It was hard for me to read these posts only because I have so much been there. Here is what I received from others about my condition:
- You are a selfish person. Try thinking about someone else for a change.
You don't get better, because you don't want to get better. You want to be the focus of everything. Depression keeps you the main focus.
Of course you want to kill yourself, you don't care about anyone else.
I've been through what you are going through, and I just dealt with it.
Some people are dying from cancer. They would give anything to be in your shoes.
There were others, but these were the most popular.
All (yes, all) of my relationships deteriorated to nothing (I am not gregarious to begin with).
Anyway, I have what is called "treatment refractory" depression. This means that, of the over 15 anti depressants, DBT, CBT etc. none have remedied the problem. ECT and Vagus nerve stimulation were the next options. Until:
I came to grips that I have an inherited illness. It is a chronic illness, that is deadly. It may respond temporarily to single treatments (like talk therapy, exercise, diet change etc.) but it is like putting Anbisol on an abscessed tooth. It stops hurting for a few seconds, then it's back.
While taking my Wellbutrin, I attended some talk therapy, started attending NAMI connections for peer support, started reading "The Worry Cure" and doing morning devotions. I attended NAMI peer-to-peer 10 week class. I felt like doing none of this. I started doing it in March of 2012. Today, I am shocking my psychiatrist by the significant improvement I have shown over the past 1.5 years. I see my psych. for my antidepressants (not ready to stop it yet). Wellbutrin is not an SSRI. I am aware it does not help many other individuals. I believe that my illness is my number one priority that has to be managed regardless of how I feel. I will die if I don't use the multidisciplinary approach above. Before ending my life, I wanted to know that I exhausted ALL means of recovery to which I committed. I have struggled many years, and I am not young. I have been hospitalized and "certed" (not let go from being hospitalized because of lack of improvement, and high risk). I feel great most days. I never knew I could feel so good.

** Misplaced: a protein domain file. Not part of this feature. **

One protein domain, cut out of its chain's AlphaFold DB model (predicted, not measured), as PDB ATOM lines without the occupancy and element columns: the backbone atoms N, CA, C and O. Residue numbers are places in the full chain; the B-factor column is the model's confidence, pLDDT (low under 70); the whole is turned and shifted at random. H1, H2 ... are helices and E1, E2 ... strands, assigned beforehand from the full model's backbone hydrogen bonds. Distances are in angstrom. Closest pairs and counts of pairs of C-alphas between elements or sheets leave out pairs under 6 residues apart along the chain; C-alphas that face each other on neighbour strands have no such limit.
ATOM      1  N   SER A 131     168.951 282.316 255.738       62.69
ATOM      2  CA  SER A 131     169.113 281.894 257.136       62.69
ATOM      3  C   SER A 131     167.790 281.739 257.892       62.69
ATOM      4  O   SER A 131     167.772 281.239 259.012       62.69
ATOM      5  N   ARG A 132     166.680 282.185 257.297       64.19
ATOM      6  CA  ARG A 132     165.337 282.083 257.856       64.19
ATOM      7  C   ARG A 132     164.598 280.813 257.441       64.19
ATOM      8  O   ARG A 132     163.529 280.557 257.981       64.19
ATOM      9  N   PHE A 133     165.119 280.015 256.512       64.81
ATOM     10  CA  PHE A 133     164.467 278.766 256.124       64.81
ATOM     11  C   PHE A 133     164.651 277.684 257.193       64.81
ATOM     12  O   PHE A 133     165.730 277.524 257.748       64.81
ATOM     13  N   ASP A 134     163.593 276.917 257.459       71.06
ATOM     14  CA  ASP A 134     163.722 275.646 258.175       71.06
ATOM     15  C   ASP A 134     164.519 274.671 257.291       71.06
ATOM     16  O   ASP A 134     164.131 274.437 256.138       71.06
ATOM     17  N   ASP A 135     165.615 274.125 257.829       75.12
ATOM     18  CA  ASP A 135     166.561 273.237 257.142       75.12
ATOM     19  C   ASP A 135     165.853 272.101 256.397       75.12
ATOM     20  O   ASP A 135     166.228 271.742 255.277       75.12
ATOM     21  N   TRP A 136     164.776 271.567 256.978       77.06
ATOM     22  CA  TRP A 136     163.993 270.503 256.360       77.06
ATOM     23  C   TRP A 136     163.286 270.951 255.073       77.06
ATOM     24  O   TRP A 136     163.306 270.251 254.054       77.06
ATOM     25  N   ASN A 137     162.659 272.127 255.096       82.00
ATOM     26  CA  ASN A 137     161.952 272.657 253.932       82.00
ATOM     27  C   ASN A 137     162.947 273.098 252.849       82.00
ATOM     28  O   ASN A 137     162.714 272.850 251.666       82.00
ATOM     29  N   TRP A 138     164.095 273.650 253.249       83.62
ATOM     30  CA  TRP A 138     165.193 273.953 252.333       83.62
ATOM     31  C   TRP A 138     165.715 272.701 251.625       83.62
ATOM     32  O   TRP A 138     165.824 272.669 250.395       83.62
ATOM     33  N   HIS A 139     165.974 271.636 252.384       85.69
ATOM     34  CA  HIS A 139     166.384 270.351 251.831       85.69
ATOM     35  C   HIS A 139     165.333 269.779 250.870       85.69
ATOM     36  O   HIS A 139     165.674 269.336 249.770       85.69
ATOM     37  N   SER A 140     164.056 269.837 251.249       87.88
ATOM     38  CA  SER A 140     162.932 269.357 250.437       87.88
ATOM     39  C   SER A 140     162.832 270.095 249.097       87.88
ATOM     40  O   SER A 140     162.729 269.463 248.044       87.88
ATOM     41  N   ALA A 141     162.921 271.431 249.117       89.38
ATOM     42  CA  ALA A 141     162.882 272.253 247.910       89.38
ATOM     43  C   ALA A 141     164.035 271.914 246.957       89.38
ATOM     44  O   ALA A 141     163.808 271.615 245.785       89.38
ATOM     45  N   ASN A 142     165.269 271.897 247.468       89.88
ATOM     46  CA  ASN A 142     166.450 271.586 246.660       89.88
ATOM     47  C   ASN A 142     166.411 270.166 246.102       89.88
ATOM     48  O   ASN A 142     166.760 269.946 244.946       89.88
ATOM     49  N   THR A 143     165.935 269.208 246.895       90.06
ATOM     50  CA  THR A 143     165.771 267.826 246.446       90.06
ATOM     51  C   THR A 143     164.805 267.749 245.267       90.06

Here is what you may be thinking after reading this. "Now I feel worse! This guy got through it, and I never will! It hurts even more to hear someone else getting better. I will never get better." If that is your thinking, remember, like a runny nose for a cold, this thinking is simply a symptom of the illness. "Never get better" "No one can help" "No one else has it this bad" "Oh no! It's coming back!" are all thoughts that are common, and feel real. Nevertheless, they are symptoms. I was told that there is no "silver bullet" that will kill this thing. It is here to stay. I have to manage it. I used to say the comment above "I don't trust anyone" until a group member pointed out that when I say that, I am most likely saying "I absolutely trust myself, no questions asked." I argued the point, as I had no self confidence. They pointed out that they weren't talking about confidence, but trust. I am trusting someone who has proven to be more victimizing than anyone else. I trust my peers today more and more. They accept me when self is putting me down. Peer support, generally is rejected by almost all sufferers. I didn't "try" the above to see if it worked. I committed to it as a last resort regardless of feelings. It's all very scary and humiliating at times, but worth it for me. There are a lot of people out there that are good people who are willing to help you. I appreciate them so much, including here.